The Christian God is not supposed to be like that (at least not in this life). His laws are not the laws of physics. One believes in him and follows his laws out of love and gratitude, not because of being compelled by necessity. It’s my choice if I want to hate my neighbor. If I see a greater immediate gain from not doing unto others, then I should be able to do that and God can’t get in my way. But if God is like gravity, then I will suffer the consequences of breaking his laws just as surely as I’ll break my neck if I step off a cliff. Love of God is as meaningless as love of the inverse square law.
In facts, the laws of physics are God’s laws. Natural laws are as much an expression of God’s will as are his moral laws. The moral law is indeed different in some respects, though not as significantly as Rossano seems to think. For instance, I can “break the law of gravity” by creating a zero gravity environment. Gravity may be hard to escape but it is not absolute, nor are the consequences for breaking its “law” inviolable. In contrast, moral laws are often relatively easy to break and their consequences can, for at least a time, be avoided.
Nevertheless, this is much different that saying, as Rossano does, that “God can’t get in my way” to prevent me from violating the moral law. No Christian that has ever read the Bible can doubt that God can prevent someone from acting in a way that is contrary to his revealed will.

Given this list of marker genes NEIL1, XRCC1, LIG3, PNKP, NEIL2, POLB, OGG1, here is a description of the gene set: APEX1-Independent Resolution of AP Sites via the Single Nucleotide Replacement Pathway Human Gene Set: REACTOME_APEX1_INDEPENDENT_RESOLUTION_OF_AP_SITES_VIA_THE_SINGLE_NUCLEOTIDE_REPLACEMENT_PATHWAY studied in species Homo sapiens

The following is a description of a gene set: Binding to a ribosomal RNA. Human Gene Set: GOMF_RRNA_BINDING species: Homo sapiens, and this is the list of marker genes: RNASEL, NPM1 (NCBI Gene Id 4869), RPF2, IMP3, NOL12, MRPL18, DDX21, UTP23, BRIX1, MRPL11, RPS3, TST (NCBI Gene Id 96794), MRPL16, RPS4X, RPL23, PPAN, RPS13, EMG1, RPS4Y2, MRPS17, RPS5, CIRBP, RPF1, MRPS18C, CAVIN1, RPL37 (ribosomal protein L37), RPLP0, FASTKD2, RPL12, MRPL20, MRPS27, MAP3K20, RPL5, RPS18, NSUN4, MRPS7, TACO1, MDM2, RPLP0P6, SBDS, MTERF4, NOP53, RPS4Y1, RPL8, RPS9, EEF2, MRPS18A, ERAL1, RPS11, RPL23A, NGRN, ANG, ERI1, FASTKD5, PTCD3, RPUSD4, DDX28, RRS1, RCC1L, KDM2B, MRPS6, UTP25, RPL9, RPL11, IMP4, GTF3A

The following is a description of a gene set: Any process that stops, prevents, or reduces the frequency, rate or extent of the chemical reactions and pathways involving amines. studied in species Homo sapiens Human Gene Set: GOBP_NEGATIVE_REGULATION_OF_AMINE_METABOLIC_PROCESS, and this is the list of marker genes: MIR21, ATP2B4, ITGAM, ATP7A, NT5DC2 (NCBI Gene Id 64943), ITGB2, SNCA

Luckily for everyone, scientific attempts to prove or disprove God are all doomed to failure. We live in exactly the world the thoughtful Christian would expect to find. For those who believe, hints of God are everywhere. But none are convincing. Faith remains a requirement and atheism remains an option. A God who values free will would set it up just that way.
The idea that “hints for God are everywhere” but “none are convincing” is pure nonsense. Admittedly, many Christians do hold a fideistic faith in God. But this is weak and childish faith, not the faith of mature Christian. While I’m far from being a mature Christian myself, my faith is definitely based on evidence—both natural and supernatural.
The Bible is clear that everyone has been presented with so much natural evidence for God’s existence that they have no excuse for not believing in his existence. The Christian’s faith is much more than that: a faith in what God has done and will do in the future.
If a person believes that they have no evidence for God, they should not call themselves a Christian. Indeed, why would they even want too? Who would want to align themselves with a religion that requires committing intellectual suicide?
If I were convinced there was no evidence for God I would certainly not pretend to believe in him because I hold some fidestic intuition that I have labeled “faith.” That is certainly not a respectable faith, much less the faith of a Christian. To be a Christian is to be in possession of both evidence for the existence of God and an experiential relationship with him. For me to doubt the existence of God would be as absurd as doubting the existence of my wife.
I’m not sure what religion Rossano is talking about but it certainly doesn’t resemble Christianity.